Lining the perimeter of the 200m2 space is the Hybris Artistica collection. Gleaming from within glass presentation cases, each watch is a triumph of design, aesthetics and ultimately, ultra-technical watchmaking. There is a natural tendency to try and identify a favourite from the 12 pieces, but it’s not easy… each timepiece has it’s own particular charm and complication. You really need to get your hands on them, so I was delighted to hear that was exactly the plan. Heading to a spacious classroom and workshop, the rest of the visit was to be spent
appraising the Hybris Artistica collection with the benefit of a magnifying glass and instant answers to all the questions that these wonderful watches provoke.
It would be easy to write a short book about these creations, but in the space available, I have selected the three in the collection that spoke to me the most.
The first is the Master Gyrotourbillon 1. A version of this watch was launched ten years ago but this new incarnation is sublime. The skeltonized aventurine plate in a mesmerising shade of blue is incredibly delicate and powerfully evokes the stained glass cathedral windows that inspired the design. In stark contrast to the glistening blue is the hypnotic tourbillon at 6 o’ clock. Not only is this, in my opinion, the most unique looking watch, it is also one of the most complicated, with a bi-axial tourbillon, a perpetual calendar, an 8-day power reserve and equation of time all contained in its beguiling frame.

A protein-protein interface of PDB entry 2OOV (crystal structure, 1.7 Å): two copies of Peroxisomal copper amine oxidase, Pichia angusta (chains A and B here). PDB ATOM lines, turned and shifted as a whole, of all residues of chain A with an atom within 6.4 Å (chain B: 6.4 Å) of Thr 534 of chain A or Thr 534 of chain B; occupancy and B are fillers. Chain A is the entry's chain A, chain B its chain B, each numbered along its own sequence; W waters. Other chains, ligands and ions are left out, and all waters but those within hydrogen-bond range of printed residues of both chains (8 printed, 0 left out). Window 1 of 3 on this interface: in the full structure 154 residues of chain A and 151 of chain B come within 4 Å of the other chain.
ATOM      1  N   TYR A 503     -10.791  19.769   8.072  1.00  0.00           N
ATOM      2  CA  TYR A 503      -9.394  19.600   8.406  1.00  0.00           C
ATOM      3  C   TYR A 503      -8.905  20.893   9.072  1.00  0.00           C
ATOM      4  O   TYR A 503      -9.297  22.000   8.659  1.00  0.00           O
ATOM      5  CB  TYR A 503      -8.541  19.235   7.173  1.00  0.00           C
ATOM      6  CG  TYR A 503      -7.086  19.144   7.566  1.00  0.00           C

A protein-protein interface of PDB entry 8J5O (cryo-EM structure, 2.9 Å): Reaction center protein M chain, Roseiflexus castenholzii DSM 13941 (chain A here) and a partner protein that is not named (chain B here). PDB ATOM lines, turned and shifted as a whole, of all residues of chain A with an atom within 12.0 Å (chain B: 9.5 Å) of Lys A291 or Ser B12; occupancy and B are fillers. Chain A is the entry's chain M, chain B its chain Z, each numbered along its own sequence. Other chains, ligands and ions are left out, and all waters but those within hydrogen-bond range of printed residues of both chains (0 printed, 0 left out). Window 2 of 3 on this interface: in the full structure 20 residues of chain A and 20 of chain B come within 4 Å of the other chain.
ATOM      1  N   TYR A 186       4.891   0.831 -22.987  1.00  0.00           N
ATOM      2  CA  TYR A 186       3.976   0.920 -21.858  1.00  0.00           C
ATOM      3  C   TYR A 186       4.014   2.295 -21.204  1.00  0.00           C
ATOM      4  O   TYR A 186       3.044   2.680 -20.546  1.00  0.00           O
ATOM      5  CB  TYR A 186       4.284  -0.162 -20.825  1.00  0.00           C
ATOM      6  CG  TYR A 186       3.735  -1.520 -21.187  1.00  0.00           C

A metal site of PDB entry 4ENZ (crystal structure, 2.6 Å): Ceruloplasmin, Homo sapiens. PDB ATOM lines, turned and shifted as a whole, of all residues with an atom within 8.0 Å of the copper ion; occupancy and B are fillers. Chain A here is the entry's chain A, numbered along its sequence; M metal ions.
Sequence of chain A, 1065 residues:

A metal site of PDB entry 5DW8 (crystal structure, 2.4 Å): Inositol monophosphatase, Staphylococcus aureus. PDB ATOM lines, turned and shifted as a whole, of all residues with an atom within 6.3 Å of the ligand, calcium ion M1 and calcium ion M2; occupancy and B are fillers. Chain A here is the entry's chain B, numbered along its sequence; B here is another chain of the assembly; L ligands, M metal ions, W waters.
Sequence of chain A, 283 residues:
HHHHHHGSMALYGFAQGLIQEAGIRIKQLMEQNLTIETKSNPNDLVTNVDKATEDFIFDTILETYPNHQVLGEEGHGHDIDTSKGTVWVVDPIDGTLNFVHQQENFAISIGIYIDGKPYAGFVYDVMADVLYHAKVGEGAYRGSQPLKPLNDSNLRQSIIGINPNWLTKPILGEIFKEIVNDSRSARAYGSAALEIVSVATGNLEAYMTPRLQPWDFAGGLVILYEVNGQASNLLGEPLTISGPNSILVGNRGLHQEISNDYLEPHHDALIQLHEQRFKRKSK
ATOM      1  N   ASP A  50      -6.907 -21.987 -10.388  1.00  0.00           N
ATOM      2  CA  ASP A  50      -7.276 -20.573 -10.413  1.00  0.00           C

My second choice has to be the Grand Reverso Tourbillon Squelette. I’m a sucker for an icon and this is a masterful enhancement of a stone cold classic. The two interchangeable sides of the watch are fashioned in sapphire and reveal both sides of the movement beating away at the heart of the watch. The hand engraving on the bridges is flawlessly executed to a hundredth of a millimetre, and watching the uncoiling of the mainspring at 12 o'clock and the motion of the tourbillon at 6 o'clock can become easily addictive. An absolute gem.